Peter Jones wrote:...I suggest we all go back to first principles and read paragraphs one to four of Sacrosanctum Concilium.
Those very paragraphs may well be the very heart of the problem. Although they look very fine and dandy, they are deficient in any precision which you would expect in an outline contract specification or invitation to tender, which are the equivalent documents in the secular world.
Sacrosanctum Concilium wrote:The Council also desires that, where necessary, the rites be revised carefully in the light of sound tradition, and that they be given new vigor to meet the circumstances and needs of modern times.
Anyone preparing to work from Sacrosanctum Concilium would look immediately for the definitions of "sound tradition", "where necessary", "vigor (sic)", and "the circumstances and needs of modern times." Although further down the same document a little more is given on these topics, it hardly amounts to a rigorous definition. The whole document would make the eyes of Mgr Jarndyce light up with glee. It can be argued about for generations.
Think about this sentence:
Sacrosanctum Cncilium wrote:For the liturgy, "through which the work of our redemption is accomplished," most of all in the divine sacrifice of the Eucharist, is the outstanding means whereby the faithful may express in their lives, and manifest to others, the mystery of Christ and the real nature of the true Church.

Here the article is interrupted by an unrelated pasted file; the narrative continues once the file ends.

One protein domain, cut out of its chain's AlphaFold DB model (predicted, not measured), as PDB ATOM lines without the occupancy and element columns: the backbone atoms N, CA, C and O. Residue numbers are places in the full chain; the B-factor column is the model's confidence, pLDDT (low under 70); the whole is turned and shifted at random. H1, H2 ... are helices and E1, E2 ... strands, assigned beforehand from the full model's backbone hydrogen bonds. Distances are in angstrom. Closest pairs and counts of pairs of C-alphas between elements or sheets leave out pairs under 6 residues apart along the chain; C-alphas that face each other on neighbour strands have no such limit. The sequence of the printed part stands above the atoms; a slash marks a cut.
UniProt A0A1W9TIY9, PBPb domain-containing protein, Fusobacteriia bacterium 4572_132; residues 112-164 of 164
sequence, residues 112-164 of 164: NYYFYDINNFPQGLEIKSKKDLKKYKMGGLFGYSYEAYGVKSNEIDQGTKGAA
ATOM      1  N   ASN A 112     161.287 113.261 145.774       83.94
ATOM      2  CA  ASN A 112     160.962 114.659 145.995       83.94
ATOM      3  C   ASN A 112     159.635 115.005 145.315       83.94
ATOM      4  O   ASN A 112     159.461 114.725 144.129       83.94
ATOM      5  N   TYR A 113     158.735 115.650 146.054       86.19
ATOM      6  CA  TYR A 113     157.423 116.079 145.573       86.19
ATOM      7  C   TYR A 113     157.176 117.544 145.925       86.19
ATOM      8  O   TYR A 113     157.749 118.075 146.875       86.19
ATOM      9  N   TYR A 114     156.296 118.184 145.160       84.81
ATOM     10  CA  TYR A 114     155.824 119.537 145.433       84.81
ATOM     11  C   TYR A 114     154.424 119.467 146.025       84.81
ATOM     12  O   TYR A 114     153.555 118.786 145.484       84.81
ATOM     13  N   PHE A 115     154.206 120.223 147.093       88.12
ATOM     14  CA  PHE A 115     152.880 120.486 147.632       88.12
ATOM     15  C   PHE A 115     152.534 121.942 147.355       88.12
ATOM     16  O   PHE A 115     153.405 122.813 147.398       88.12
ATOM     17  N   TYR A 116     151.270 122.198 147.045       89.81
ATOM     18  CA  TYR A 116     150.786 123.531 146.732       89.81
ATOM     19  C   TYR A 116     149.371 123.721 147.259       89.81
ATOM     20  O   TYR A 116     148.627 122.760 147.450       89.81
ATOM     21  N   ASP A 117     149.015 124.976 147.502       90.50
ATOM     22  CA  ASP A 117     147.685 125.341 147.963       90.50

At first sight this appears to define the liturgy as the outstanding means whereby the faithful may express in their lives...
But this is just one possible way of using language. Surely this describes the use of liturgy, and quite possibly its purpose, but not what it is made up of, which is what we often want to know, and argue about.
Remember C S Lewis in the voyage of the Dawn Treader, Eustace says that in our world a star is a ball of flaming gas. "No" says the retired star, "that is not what a star is, but only what it is made of." We who actually piece together instances of liturgy on the production line, as musicians, priests, or any other role, need to know both, and Sacrosanctum Concilium is very vague at the nuts and bolts level.
I think we are in the position of someone mixing something to a poor specification. Do we add sultanas because they are good for cakes, cement because it is good for walls, or farmyard manure because it is good for roses? After all, all three are well established in our culture.